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Making Life Easier and Safer for Those With Low Vision

Low Vision Tips
Low Vision

Simple changes people can make on their own to help them see and live better:

The number of older Americans with low vision is expected to double in the coming years, as more people live longer. Low vision describes poor vision that can’t be fixed or improved with glasses, contacts or surgery. People with low vision have blind spots that can make it difficult or impossible to drive, read or see faces. But the tragedy is that most believe nothing can be done to improve their quality of life. Sabates Eye Centers shows how they can retain their independence and stay safe, despite declining vision.

Age-related macular degeneration is one of the leading causes of low vision. Other common contributors include diabetic eye disease, glaucoma and inherited retinal diseases. Whatever the cause, vision rehabilitation helps people make the most of the vision they have left so they can live as independently as possible.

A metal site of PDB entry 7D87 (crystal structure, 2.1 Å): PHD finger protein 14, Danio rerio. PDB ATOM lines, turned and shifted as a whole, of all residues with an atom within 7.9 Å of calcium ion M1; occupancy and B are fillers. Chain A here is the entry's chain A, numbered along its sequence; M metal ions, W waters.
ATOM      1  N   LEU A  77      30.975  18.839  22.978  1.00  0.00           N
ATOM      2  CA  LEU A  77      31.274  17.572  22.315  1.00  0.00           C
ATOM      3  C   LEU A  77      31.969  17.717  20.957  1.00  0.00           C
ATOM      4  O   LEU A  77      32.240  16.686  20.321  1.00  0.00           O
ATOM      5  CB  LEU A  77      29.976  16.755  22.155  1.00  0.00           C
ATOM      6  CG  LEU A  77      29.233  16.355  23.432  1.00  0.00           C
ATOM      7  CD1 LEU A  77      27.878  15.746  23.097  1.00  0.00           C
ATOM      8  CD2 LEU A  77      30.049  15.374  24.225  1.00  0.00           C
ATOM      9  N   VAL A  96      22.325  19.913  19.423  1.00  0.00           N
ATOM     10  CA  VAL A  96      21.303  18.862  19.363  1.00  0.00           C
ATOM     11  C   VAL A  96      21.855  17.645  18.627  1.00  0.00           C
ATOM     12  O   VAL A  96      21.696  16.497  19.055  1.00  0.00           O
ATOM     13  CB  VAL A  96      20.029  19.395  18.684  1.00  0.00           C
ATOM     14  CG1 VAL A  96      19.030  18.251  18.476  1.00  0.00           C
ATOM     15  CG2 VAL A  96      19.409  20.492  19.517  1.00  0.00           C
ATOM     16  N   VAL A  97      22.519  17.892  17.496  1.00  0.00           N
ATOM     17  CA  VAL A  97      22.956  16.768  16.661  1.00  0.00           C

Simple changes people can make on their own to help them live better:

  • Improve contrast. Put dark place mats under white place settings, buy rugs that are a contrasting color with the floor, and kitchen towels and cutting boards that contrast with the countertop. Use contrasting colored tape along the edges of rugs, stairsteps and lamp shades.
  • Improve lighting. Every year, about 3 million older Americans are treated for injuries from falls. Many of these falls are caused by low vision. Add lighting to staircases and dark hallways. Remove rugs from hallways to prevent tripping. Put task lighting in the kitchen to make food preparation safer and easier.
  • Reduce clutter and organize. A cluttered house is more difficult to navigate and may contribute to falls. When each item has a specific place and is identified with a high-contrast label, it’s easier to locate items needed for everyday living.
  • Embrace technology. Books on tape and personal voice-activated assistants, like Google Home or Amazon’s Alexa, are helpful for people who can no longer see well enough to read, dial a phone or set a thermostat.

Most importantly, see an ophthalmologist at least every 1-2 years for a comprehensive eye exam.